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This article has been written by Aneesh Raj and Tanya Biswas. It has been edited by Khushi Sharma (Senior Associate, LawSikho) and Vanshika Kapoor (Senior Managing Editor, LawSikho).

Introduction

“If there be time to expose through discussion the falsehood and fallacies, to avert the evil by the processes of education, the remedy to be applied is more speech, not enforced silence.

                                                                                 — U.S. Supreme Court Justice Louis D. Brandeis. 

In a recent decision. The Supreme Court has quashed the case of sedition against senior journalist Vinod Dua who was booked under section-124A because of his critical comment against the government for mishandling the COVID-19 pandemic which led to a stern migrant crisis during the lockdown last year. The Court while quashing the charges has referred to the principle established in the landmark verdict of Kedar Nath Singh v. State of Bihar. It said that his (Vinod Dua) remarks constituted an honest criticism of the ruling regime therefore, it couldn’t be categorized as a seditious activity.   

The observation of the apex court in Vinod Dua case gives rise to a concern that there is an immediate and pressing need to reconsider and reevaluate the constitutional validity of this draconian provision which tend to curtail the right of free speech and expression of the citizen and give unbridled power to the ruling regime to suppress the emerging voice of dissent in the name of maintaining public order. The guidelines of the Supreme court in Kedar Nath judgement are not sufficient today in ensuring freedom of speech and expression. A database analysis by ‘Article-14’ reveals that, as compared to the annual average from 2010 to 2014, the number of sedition incidents reported each year from 2014 to 2020 has increased by 28%.  Limited interpretation of the Kedar Nath verdict makes it easy for the government to invoke it against all its dissenters.  Therefore, it is high time to review Kedar Nath verdict so the right to free speech can be ensured.

In the light of ongoing debate and discussion concerning the rationality of sedition law, this article is aimed at critically analyzing how the interpretation of the term in the Kedar Nath Singh case laid Section-124 A subject to partial reading down and misuse. Further, it analyses the impact of such interpretation on the right of free speech and expression enshrined in Article-19(1)(a) of the Indian Constitution.

What is Sedition Law in India

The term ‘sedition’ has been defined under the section-124 A of the IPC-1860. It says that “Whoever, by words, either spoken or written, or by signs, or by visible representation, or otherwise, brings or attempts to bring into hatred or contempt, or excites or attempts to excite disaffection towards, the Government established by law in India, shall be punished with imprisonment for life, to which fine may be added, or with imprisonment which may extend to three years, to which fine may be added, or with fine.” Thus, it categorizes four sources of a seditious act. It includes “written words, spoken words, Signs or visual representation.” Apart from it, there are three explanations mentioned under section 124 A. The 1st explanation states that ‘dissatisfaction’ includes “disloyalty and all feelings of enmity.” The 2nd and 3rd explanations assert that “if comments are made to criticize the ruling establishment or administration or other activities of the government in a lawful manner and without inciting hatred or violence then, the act would not be labelled as seditious.”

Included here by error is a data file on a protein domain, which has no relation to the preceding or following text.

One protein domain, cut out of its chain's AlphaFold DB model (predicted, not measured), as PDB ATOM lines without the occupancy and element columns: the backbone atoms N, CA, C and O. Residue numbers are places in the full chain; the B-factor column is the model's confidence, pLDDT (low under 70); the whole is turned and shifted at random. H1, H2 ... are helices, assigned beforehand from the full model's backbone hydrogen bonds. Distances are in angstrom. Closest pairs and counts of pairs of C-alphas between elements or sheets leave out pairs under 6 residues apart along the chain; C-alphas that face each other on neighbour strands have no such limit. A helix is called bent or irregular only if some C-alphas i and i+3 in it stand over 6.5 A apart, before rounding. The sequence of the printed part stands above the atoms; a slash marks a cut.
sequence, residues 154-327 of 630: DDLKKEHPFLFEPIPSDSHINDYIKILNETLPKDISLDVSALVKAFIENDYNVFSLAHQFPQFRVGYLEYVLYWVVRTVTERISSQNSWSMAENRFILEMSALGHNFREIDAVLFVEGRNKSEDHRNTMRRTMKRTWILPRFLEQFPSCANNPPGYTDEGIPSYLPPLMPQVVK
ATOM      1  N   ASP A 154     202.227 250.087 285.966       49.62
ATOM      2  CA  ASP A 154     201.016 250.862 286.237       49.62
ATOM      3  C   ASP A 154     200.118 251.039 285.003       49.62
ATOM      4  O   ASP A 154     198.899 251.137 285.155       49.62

The impugned provision of sedition that was held in the Kedar Nath case

The ultimate analysis of the apex court’s verdict in the Kedar Nath Singh case which upheld the validity of  Section-124 A states that “without incitement to violence or rebellion there is no sedition.” This interpretation is subject to partial reading down and has not closed the door on misuse of this law. The Court says that “only when the words written or spoken have the pernicious tendency or intention of creating public disorder” does the law step in. So, as per this interpretation, a policeman can arrest a cartoonist if he thinks he has a deleterious tendency to create public disorder. It is the personal opinion of the policeman that take into account. In the interpretation of sedition, the verdict in the Kedar Nath case become the locus classicus. It has made it easy for the law executing machinery to easily take the fundamental rights of the citizen.

This limiting interpretation of the apex court has made it easier to invoke sedition law against all the dissenters. The ruling of the court in this particular case has paved the way for misused of law, since then, the law of sedition has been misinterpreted repeatedly. More than fifty-five years have elapsed since the Kedar Nath verdict, which established the modern concept of sedition. Nonetheless, the provision under Section 124A is being invoked irrespective of fact that whether or not the alleged act or words are, in fact, seditious acts, or words constituting a “tendency to cause public disorder or incitement to violence.”   

The interpretation in Kedar Nath Singh’s verdict   is not compatible with free speech guaranteed under Art 19 (1)(a) of the Constitution